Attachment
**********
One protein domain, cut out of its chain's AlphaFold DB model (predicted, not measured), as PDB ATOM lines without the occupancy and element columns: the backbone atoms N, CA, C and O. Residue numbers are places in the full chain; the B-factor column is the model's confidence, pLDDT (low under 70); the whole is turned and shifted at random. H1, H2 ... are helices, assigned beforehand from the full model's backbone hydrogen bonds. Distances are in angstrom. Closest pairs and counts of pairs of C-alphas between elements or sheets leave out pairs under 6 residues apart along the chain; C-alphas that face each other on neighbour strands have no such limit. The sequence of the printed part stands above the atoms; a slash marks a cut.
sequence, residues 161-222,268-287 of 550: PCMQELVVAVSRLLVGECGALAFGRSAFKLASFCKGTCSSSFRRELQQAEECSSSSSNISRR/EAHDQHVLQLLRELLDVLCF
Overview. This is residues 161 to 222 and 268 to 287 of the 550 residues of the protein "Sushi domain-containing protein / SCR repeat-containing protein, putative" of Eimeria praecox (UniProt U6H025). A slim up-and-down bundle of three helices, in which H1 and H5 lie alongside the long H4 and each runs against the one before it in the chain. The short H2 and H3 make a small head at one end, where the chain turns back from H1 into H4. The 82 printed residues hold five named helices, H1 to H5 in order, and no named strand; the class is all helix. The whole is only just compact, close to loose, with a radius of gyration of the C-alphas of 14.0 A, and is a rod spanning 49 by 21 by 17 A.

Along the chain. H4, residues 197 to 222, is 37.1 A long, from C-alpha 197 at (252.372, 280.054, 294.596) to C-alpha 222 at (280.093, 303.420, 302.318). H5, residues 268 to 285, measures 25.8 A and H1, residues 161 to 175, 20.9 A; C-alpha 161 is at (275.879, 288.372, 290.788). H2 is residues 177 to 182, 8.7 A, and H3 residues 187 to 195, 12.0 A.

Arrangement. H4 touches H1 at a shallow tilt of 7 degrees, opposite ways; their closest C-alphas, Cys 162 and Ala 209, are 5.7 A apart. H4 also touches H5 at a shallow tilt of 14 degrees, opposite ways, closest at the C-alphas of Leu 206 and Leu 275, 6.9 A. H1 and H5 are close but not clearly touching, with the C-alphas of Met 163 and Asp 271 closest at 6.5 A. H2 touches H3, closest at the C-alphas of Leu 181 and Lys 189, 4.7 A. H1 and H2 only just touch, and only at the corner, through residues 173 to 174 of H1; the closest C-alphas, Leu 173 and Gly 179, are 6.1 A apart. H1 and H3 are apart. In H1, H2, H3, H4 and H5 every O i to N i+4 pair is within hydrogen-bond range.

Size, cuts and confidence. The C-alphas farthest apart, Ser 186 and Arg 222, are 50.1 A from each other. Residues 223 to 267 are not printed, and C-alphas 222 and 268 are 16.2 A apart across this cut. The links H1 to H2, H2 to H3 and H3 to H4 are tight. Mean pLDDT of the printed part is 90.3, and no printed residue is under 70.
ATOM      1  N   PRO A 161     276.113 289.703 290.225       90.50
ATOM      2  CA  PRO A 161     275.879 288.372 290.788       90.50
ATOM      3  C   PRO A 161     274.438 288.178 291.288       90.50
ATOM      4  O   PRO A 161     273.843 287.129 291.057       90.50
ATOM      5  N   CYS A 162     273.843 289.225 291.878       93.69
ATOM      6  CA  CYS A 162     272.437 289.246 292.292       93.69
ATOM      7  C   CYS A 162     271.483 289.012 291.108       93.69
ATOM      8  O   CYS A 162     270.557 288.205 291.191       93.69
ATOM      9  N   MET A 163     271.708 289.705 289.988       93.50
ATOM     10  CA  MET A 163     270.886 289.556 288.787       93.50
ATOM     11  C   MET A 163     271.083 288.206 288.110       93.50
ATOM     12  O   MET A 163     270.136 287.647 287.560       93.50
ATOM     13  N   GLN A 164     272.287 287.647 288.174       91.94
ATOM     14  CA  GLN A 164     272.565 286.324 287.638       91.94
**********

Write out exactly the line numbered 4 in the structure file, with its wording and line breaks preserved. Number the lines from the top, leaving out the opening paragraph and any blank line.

Arrangement. H4 touches H1 at a shallow tilt of 7 degrees, opposite ways; their closest C-alphas, Cys 162 and Ala 209, are 5.7 A apart. H4 also touches H5 at a shallow tilt of 14 degrees, opposite ways, closest at the C-alphas of Leu 206 and Leu 275, 6.9 A. H1 and H5 are close but not clearly touching, with the C-alphas of Met 163 and Asp 271 closest at 6.5 A. H2 touches H3, closest at the C-alphas of Leu 181 and Lys 189, 4.7 A. H1 and H2 only just touch, and only at the corner, through residues 173 to 174 of H1; the closest C-alphas, Leu 173 and Gly 179, are 6.1 A apart. H1 and H3 are apart. In H1, H2, H3, H4 and H5 every O i to N i+4 pair is within hydrogen-bond range.